Football and rugby league at danger from cycling surge

Football and rugby league at danger from cycling surge

LEEDS (UNITED KINGDOM) - Yorkshire cyclists believe that their sport could one day rival the traditional heavyweights football and rugby league in the English region.

Cylists ride on a cobblestone street through the village of Haworth as they take part on the third and final day of the inaugural Tour de Yorkshire in Haworth on May 3, 2015

Huge crowds have turned out all over the northern county for the three-day Tour de Yorkshire, which started in Bridlington on Friday and ended in Leeds on Sunday.

Speaking ahead of the final stage -- a 167 kilometer (104 mile) run from Wakefield to Leeds, including six gruelling climbs -- some of the local lads in the peloton said cycling's popularity is surging ahead.

"I'd say it's already a massive cycling county as it is," said Tom Moses of the JLT Condor team.

"If you look at cyclists who've come from here before you've got Keith Lambert, Sid Barras, they were big stars in their day.

"We've also got a load of pro cyclists coming from Yorkshire. The terrain and roads are suited to it, so I think it can grow and grow."

Moses, whose brothers are also cyclists, comes from the spa town of Ilkley in West Yorkshire, near Bradford and Leeds.

Those are two of the biggest clubs in Rugby League but Moses says there was only ever one sport in his family.

"I've been to a few Bradford and Leeds games but I'm not really into it, I've just always been into cycling really," he said.

"If you look at cycling clubs from where I'm from, a small town like Ilkley has got a thousand members, which for a small town is massive."

- Household name -

Former Team Sky rider Josh Edmondson, 22, from Leeds, considers himself a big all round sports fan and watches football and rugby league.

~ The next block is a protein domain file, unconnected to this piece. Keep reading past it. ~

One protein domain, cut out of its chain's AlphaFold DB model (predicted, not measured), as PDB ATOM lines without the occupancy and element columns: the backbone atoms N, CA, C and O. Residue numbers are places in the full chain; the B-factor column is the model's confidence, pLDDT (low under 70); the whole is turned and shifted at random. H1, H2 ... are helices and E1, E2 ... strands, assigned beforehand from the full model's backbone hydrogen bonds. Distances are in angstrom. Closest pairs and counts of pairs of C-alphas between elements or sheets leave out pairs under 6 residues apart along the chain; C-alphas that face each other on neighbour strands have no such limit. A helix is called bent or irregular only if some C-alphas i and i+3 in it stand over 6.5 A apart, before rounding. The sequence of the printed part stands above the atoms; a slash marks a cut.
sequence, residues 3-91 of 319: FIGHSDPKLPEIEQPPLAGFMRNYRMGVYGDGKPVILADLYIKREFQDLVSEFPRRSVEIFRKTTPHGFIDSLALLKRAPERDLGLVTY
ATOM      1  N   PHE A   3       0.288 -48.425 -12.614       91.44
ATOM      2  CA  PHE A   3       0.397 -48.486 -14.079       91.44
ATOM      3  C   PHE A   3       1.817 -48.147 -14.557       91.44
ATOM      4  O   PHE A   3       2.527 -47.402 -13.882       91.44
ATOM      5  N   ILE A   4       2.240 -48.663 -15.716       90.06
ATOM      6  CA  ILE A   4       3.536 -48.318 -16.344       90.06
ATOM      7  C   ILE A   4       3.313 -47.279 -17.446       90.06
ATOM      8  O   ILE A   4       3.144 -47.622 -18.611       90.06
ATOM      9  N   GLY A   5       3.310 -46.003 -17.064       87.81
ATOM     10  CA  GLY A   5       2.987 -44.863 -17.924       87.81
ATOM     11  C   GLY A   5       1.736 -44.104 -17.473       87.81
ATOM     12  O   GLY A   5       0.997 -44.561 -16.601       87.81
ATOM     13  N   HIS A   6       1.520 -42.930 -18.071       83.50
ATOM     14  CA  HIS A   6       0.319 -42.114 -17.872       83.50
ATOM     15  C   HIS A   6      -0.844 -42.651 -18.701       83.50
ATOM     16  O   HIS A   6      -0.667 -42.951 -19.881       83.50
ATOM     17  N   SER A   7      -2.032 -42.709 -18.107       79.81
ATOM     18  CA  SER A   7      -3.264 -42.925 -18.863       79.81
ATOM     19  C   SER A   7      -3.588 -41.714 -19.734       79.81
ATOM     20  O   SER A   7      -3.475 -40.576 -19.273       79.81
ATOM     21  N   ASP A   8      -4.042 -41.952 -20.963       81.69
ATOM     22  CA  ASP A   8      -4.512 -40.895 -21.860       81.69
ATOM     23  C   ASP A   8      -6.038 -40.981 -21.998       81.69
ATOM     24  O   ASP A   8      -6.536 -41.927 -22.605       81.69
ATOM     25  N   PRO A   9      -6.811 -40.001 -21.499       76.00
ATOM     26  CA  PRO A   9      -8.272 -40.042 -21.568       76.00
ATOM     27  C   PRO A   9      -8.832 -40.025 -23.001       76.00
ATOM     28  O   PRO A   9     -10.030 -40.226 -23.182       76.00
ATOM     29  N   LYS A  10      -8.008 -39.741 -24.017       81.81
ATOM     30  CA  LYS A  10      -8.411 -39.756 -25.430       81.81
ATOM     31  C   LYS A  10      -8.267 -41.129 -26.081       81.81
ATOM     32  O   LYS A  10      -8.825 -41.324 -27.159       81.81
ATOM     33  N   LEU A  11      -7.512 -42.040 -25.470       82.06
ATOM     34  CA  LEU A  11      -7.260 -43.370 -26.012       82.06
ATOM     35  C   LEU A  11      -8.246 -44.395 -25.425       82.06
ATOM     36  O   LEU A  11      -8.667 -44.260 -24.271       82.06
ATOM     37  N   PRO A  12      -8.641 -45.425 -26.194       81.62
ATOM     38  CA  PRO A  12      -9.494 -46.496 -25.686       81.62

But since the success of Bradley Wiggins and Chris Froome in winning the Tour de France, Edmondson, who rode for a Great Britain squad at the Tour de Yorkshire, believes the average sports fan is now taking more of an interest in professional cycling too.

"You've seen with somebody like Bradley Wiggins, he's a household name, everybody knows who he is now whereas five years ago that wouldn't have happened," said Edmondson.

"So I think he started something in the UK that a lot of people have taken up after the popularity grew.

"You hear people by the side of the road shouting a load of different names from the peloton.

"They've all got their rider that they support and I think its brilliant that they've all got a rider they can go out and support."

Former cyclist Roger Hammond, sports director at Madison Genesis, believes cycling can rival any sport in Britain for popularity.

"As a national sport there are a lot of people who follow football but at the moment in Yorkshire, look at how many people are watching the bike race," said the 1992 world junior cyclo-cross champion.

"Here again it's pouring with rain and still again there's a tremendous amount of people. I remember in Yorkshire I won the world championships in Roundhay Park (in Leeds, where the Tour de Yorkshire also ends) and there were 40,000 people there.

"There are regions where cycling is right up there with football or right up there as one of the most popular sports, so we just need that to spread out and move to the cities.

"The problem is in London there's a hell of a lot who follow football, so if you look at the national statistics it's going to be biased by the big cities. But in rural areas, I'm pretty sure there's more people that ride bikes and follow cycling than follow football and other sports," Hammond said.

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